While I was still busy with the first Dutch language course described last time, I started working. The same position in the same firm as in Romania. The most important difference (besides earning as much as in Romania but for half the time) and cause of sweating every time the phone rang in the first months, was the language. I work in the sales department of a German company and our customers are situated in the Benelux, so mainly Dutch speaking. In the beginning, I only spoke English with my colleagues, as I still thought I couldn’t speak decent Dutch, but I was learning, so I had hopes. When customers called and started speaking Dutch, I was close to fainting every time from the effort it took me to understand them, even their names were quite a challenge.
So it was high time for another language course, a better one, a more expensive one, as now the firm would pay! 🙂 I was very happy that the firm offered me a course and I can say that it changed my life in the Netherlands since I attended it. It was at ILC in Waalwijk where I had a teacher all to myself, which was exactly what I needed. I could ask away, all my doubts and uncertainties found answers, while also practicing the Dutch language I needed at the office. The lessons were once a week, in the evening and took about 4 months (30 hours in total). After a few lessons I was confident enough to speak Dutch and use it also more in writing.
This was my second and last Dutch course so far, I am now at an acceptable level, I have had my share of compliments on the Dutch I speak and I particularly enjoy noticing the mistakes Dutch people make in their own language 🙂
I would like to know and use more Dutch expressions, this is still a pretty unfamiliar territory for me. And I would like a richer active vocabulary, I understand most of the words I hear or read, but I do not use many of them myself because they just don’t come to mind when needed. So there is still work to be done, for sure.
And to round up my Dutch language adventures, here are some reactions I have had from Dutch people while still not speaking Dutch or now, that I do speak Dutch:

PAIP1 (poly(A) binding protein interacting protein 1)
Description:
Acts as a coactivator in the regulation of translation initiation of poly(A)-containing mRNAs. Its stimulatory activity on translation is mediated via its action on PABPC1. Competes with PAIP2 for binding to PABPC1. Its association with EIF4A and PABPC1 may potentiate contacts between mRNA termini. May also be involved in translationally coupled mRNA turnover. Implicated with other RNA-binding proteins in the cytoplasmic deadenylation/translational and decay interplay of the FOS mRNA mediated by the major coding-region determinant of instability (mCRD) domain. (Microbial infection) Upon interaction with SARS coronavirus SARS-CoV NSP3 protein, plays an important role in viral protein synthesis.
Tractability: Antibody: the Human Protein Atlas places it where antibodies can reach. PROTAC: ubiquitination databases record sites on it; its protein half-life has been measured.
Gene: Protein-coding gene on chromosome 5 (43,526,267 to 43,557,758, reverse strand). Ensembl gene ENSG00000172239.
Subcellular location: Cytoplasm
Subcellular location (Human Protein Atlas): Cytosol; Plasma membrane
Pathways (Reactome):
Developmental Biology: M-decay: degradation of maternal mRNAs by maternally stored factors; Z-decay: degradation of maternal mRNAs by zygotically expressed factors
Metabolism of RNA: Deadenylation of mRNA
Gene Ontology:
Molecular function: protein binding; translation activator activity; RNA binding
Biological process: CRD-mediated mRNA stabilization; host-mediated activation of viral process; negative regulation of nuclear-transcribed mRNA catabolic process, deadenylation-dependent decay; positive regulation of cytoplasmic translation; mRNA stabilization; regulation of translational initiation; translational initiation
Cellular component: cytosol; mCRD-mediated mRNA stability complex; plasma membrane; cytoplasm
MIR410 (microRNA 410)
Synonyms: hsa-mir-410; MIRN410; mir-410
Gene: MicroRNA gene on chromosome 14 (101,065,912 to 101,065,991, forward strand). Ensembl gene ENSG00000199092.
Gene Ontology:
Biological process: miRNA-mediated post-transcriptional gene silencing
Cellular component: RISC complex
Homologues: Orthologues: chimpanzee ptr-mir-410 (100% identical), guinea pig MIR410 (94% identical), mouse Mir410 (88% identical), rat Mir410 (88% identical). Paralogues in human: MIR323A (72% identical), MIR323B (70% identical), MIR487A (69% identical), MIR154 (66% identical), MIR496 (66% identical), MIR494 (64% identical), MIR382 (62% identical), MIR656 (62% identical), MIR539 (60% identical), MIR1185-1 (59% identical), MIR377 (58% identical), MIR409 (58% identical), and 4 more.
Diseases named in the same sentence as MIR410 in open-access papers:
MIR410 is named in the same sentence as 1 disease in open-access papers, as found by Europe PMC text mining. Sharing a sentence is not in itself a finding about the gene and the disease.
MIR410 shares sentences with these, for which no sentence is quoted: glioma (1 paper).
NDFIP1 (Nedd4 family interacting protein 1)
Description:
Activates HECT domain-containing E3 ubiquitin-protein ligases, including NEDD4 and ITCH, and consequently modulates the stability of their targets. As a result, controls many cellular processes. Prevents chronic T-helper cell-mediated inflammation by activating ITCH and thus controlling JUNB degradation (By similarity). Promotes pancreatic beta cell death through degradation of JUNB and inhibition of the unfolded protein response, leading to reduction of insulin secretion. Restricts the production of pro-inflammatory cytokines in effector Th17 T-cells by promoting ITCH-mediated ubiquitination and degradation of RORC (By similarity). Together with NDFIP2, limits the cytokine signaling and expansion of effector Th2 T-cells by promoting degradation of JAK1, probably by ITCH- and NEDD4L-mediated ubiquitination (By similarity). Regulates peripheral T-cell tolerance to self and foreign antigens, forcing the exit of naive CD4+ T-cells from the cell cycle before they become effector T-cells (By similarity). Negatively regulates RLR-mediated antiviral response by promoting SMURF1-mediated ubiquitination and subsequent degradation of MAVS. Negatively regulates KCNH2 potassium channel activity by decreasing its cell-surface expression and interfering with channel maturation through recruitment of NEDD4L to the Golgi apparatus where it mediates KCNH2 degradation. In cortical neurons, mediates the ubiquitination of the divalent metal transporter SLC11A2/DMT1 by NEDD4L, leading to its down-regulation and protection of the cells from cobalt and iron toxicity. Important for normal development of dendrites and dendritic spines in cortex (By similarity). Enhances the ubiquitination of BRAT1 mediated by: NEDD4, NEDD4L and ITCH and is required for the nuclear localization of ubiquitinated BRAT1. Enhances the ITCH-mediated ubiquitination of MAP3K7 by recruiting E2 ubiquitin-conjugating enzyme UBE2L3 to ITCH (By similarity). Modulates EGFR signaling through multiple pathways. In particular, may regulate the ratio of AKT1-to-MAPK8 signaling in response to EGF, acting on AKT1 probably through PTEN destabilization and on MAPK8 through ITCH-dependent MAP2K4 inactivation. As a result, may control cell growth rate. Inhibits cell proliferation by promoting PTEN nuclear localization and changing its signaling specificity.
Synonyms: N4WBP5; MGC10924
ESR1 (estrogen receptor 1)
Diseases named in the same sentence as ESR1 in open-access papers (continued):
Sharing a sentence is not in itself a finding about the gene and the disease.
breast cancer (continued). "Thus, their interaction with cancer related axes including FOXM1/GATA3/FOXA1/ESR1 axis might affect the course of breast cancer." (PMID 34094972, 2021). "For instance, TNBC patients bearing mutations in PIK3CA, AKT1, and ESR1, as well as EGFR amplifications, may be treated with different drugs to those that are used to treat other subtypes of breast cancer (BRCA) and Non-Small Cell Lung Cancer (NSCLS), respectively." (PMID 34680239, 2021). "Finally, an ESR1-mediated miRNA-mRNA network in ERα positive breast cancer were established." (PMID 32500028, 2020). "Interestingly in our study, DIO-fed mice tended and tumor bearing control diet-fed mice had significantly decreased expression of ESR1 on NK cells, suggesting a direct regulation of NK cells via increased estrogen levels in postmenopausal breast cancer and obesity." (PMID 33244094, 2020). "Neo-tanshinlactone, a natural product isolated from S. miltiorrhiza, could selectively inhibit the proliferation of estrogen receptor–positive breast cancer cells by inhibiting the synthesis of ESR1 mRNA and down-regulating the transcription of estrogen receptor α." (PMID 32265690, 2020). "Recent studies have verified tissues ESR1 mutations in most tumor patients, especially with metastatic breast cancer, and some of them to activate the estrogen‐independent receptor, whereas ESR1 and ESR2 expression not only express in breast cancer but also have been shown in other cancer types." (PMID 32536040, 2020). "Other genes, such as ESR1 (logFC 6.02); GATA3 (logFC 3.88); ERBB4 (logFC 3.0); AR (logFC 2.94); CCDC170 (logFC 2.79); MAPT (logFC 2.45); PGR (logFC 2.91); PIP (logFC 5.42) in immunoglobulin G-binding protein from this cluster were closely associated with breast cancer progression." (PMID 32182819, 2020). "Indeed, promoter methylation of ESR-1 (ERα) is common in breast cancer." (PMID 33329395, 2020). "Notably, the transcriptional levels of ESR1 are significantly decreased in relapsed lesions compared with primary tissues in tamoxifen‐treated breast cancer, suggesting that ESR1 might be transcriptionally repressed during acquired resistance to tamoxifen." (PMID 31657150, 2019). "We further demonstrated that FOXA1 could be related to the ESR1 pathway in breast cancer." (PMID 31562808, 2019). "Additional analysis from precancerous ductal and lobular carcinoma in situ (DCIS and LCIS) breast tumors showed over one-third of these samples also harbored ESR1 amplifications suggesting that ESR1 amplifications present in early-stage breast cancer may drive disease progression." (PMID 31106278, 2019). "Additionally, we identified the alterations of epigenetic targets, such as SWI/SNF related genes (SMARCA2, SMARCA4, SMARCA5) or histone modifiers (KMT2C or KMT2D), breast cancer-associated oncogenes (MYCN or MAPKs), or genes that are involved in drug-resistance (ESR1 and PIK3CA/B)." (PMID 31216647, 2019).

– when I was at the beginning of my Dutch life, I was approached by a Dutch person who spoke Dutch in a loud voice and in a sort of slow motion, something like: “THE WEA-THER IS RE-ALLY NI-CE TO-DAY.” Somehow, this method seemed the best way to deal with someone who doesn’t speak your language but is trying to learn it.
– others, who were not comfortable to speak English (which I was communicating in at that time), which is understandable, told me they are only speaking Dutch to me so that I can learn the language, since I have to learn it anyway. Of course, it can be a method to be forced to speak a foreign language, but at times I felt isolated and left out of conversations I couldn’t follow.
– now, after about 6 years of speaking Dutch every day, I was recently amazed by a Dutch person who hadn’t spoken to me before, but knew that I was not Dutch. He spoke Dutch with me as if HE was a foreigner who doesn’t speak the language well. I spoke to him normally, I certainly don’t sound Dutch, it’s clear that I am a foreigner, but still, I speak correctly, making maybe small mistakes, but nothing major. Well, his Dutch towards me sounded like: “You looking and you seeing the tree.”
– probably the same accent I mentioned also makes many customers calling me at work (it is an office based in the Netherlands, the phone number is Dutch) start talking to me in English. Which I swear they didn’t do when I was just starting here! 🙂 Even some customers who I have on the phone regularly and whom I have even written e-mails in Dutch before. Some of them make it very complicated for themselves, because for some reason they don’t start in Dutch or at least ask me first if they can speak Dutch to me, they just start in English and have sometimes a hard time finding their words.
Well, that was it, good luck to everyone learning Dutch!